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King County receives $96 million low-cost loan to improve Puget Sound water quality

Summary

The King County Wastewater Treatment Division has received a $96.8 loan by the U.S. Environmental Protection Agency to construct a project that will help improve water quality in the Lake Washington Ship Canal and surrounding waters. The low interest rate loan will save King County an estimated $32.8 million in finance costs.

Story

The King County Wastewater Treatment Division’s (WTD) work to protect and improve water quality got a big boost recently with a $96.8 million low interest loan from the U.S. Environmental Protection Agency (EPA) to help design and build an underground storage tunnel that can hold millions of gallons of stormwater and sewage during heavy storms until it can be safely treated.

The Water Infrastructure Finance and Innovation Act (WIFIA) loan will help WTD finance the design and construction of the Ship Canal Water Quality Project. A partnership with Seattle Public Utilities, the project will prevent an average of 75 million gallons of polluted stormwater and sewage annually from flowing into the Lake Washington Ship Canal, Salmon Bay and Lake Union.

The underground storage tunnel will capture and store untreated stormwater and sewage during heavy storms until it can be treated at the West Point Treatment Plant

“The Ship Canal Water Quality project is an important infrastructure investment that advances our longstanding commitment to protect and improve water quality,” said Christie True, King County Department of Natural Resources and Parks Director. “This project also benefits our region’s economy by creating more than 630 new construction jobs, and financing from WIFIA helps make the most of ratepayer investments by saving more than $32 million.”

This is King County’s second WIFIA loan. In 2017, EPA issued a $134.5 million WIFIA loan to King County for constructing the Georgetown Wet Weather Treatment Station, which, when completed in 2022, will treat up to 70 million gallons of combined rain and wastewater a day that would otherwise discharge directly to the Duwamish River during heavy storms.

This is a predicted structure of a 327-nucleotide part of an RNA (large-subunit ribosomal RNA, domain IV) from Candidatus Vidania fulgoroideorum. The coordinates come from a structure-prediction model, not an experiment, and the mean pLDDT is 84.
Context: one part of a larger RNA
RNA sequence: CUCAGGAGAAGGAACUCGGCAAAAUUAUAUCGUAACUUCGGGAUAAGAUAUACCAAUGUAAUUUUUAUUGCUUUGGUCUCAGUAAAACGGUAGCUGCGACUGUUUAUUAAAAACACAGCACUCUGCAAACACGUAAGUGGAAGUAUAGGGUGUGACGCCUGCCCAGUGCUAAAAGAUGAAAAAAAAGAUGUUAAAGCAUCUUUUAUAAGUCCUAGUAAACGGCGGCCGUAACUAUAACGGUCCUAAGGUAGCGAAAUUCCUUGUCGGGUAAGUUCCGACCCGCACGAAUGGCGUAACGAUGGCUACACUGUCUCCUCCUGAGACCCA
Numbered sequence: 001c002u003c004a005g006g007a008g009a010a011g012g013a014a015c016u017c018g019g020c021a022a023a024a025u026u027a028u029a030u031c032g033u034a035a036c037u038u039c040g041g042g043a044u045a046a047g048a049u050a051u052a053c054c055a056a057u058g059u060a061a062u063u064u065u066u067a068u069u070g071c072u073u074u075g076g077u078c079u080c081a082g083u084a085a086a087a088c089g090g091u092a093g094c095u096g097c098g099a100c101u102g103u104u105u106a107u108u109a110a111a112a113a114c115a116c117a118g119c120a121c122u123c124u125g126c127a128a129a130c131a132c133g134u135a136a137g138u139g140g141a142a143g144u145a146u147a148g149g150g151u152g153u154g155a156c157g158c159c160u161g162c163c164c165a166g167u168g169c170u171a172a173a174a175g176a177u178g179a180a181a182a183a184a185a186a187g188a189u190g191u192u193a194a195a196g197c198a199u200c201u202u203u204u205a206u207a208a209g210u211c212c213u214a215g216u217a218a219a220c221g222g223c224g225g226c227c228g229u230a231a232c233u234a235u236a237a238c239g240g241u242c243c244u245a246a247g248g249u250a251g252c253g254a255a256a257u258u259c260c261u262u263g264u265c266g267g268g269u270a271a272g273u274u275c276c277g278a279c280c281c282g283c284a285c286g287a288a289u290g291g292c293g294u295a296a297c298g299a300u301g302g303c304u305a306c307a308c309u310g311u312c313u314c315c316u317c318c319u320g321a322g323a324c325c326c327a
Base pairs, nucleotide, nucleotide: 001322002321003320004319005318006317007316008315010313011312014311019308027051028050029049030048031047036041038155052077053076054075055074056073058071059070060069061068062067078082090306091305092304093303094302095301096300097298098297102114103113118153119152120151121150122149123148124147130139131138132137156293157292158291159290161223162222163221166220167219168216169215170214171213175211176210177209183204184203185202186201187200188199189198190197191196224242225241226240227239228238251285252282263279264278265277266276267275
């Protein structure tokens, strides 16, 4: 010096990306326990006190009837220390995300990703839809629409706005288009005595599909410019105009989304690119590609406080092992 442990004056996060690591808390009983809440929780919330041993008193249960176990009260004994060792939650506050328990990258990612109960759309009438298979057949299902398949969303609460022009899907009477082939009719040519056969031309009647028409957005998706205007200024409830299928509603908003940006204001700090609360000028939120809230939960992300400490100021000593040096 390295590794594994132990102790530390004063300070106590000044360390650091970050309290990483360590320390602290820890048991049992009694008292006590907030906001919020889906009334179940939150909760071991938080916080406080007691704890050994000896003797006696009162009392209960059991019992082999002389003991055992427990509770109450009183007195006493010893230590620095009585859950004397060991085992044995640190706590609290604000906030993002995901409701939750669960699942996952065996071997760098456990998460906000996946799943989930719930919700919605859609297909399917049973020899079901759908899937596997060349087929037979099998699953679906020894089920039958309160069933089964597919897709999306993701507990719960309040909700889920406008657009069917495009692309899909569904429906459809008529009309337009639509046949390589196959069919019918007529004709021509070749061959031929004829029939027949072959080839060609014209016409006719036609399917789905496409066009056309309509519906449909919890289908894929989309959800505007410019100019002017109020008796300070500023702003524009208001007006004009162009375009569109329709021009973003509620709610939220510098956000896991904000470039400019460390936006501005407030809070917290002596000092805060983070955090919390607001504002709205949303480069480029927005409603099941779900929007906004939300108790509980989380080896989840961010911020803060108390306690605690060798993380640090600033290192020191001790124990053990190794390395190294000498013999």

As a clean water agency, the Wastewater Treatment Division’s mission is to protect public health and the environment and works 24/7 to serve over 1.8 million residents and clean about 190 million gallons of water per day. The agency invested about $587 million from 1979 to 2018 to prevent pollution from entering local water bodies and is investing another $417 million in two current Combined Sewer Overflow projects – the Ship Canal Water Quality Project and the Georgetown Wet Weather Treatment Station.

RELEVANT LINKS
Ship Canal Water Quality Project
West Point Treatment Plant
Georgetown Wet Weather Treatment Station

QUOTES

 

The Ship Canal Water Quality project is an important infrastructure investment that advances our longstanding commitment to protect and improve water quality. This project also benefits our region’s economy by creating more than 630 new construction jobs, and financing from WIFIA helps make the most of ratepayer investments by saving more than $32 million.

Christie True, Director, King County Department of Natural Resources and Parks

 


FOR MORE INFORMATION, CONTACT:
Marie Fiore, 206-247-9260; mfiore@kingcounty.gov

About the King County Wastewater Treatment Division
King County’s Wastewater Treatment Division protects public health and enhances the environment by collecting and treating wastewater while recycling valuable resources for the Puget Sound region. The division provides wastewater treatment services to 17 cities, 17 local sewer districts and more than 1.8 million residents across a 420-square-mile area in King, Snohomish and Pierce counties.